7. The women make serious allegations against the organisation, including being brainwashed, witnessing exorcisms, being told to pray to remove gay spirits, and taking part in sessions to break the soul ties with their sexual abusers. Some of the claims are corroborated by other unnamed former residents who attended the programme between 2012 and 2019. Concerns from former staff are also referenced, although they too remain anonymous.

8. All of the allegations are denied by AGCH centre manager Makerita Siaosi. She describes the actions as unethical practice and says AGCH uses evidence-based practice.

9. There are also comments from former residents and staff who speak positively of the programme. The only one named is Megan Budgen who says AGCH saved her life.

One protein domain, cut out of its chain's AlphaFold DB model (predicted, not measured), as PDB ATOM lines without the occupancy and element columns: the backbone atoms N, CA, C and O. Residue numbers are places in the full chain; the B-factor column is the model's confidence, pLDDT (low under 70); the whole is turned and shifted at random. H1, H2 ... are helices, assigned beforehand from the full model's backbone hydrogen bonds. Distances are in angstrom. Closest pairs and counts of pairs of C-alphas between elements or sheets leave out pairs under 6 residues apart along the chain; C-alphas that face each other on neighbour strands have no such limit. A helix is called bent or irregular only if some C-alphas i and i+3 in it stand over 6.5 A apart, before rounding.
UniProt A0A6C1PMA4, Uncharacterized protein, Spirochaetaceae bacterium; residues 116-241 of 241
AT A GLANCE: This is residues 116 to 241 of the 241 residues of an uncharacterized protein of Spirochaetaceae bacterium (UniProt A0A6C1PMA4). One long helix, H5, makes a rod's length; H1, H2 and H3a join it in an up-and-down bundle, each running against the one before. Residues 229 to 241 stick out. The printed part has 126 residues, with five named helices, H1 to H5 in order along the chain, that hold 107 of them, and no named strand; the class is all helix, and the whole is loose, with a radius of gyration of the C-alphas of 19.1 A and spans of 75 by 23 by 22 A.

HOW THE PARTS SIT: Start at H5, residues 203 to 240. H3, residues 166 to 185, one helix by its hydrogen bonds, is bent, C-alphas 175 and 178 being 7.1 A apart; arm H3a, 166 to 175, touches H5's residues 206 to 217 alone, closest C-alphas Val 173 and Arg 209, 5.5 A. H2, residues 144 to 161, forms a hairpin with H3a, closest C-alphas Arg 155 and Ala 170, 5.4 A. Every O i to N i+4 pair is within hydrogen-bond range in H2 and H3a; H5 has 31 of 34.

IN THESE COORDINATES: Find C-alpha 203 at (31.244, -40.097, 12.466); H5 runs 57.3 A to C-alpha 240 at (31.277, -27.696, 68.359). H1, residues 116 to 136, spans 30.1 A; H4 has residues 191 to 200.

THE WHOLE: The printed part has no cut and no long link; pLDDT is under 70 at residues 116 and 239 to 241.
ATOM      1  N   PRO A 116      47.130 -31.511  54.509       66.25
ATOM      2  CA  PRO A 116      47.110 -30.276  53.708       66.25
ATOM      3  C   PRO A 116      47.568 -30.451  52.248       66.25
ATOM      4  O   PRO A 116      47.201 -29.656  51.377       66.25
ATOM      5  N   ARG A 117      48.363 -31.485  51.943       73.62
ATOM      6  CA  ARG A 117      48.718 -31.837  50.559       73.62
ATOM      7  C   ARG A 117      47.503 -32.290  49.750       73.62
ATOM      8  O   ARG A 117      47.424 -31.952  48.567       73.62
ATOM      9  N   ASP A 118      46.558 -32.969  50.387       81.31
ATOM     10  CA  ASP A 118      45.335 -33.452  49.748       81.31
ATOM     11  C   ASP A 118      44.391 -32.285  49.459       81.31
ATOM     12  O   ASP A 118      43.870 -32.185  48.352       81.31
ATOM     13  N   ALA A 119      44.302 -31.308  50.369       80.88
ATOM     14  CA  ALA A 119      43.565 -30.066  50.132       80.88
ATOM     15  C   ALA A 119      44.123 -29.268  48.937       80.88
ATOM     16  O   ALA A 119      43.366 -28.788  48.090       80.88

10. Reference is made in the article to AGCH’s links to the international evangelical movement Mercy Ministries, and to the New Zealand based Life Church.

11. The two videos included on the Stuff article focus on the accounts of Miss Cole and Miss Lusby, with the two women describing what they allege happened to them. The videos don’t introduce any new information from what’s included in the text of the article. Miss Cole’s video includes a response to her allegations from Ms Siaosi. Miss Lusby’s video doesn’t.

The Complaint

12. AGCH’s Executive Director Kerry Petrie complained on behalf of the organisation under Media Council Principles 1, 6 and 7 – Accuracy, Fairness and Balance; Headlines and Captions; and Discrimination and Diversity.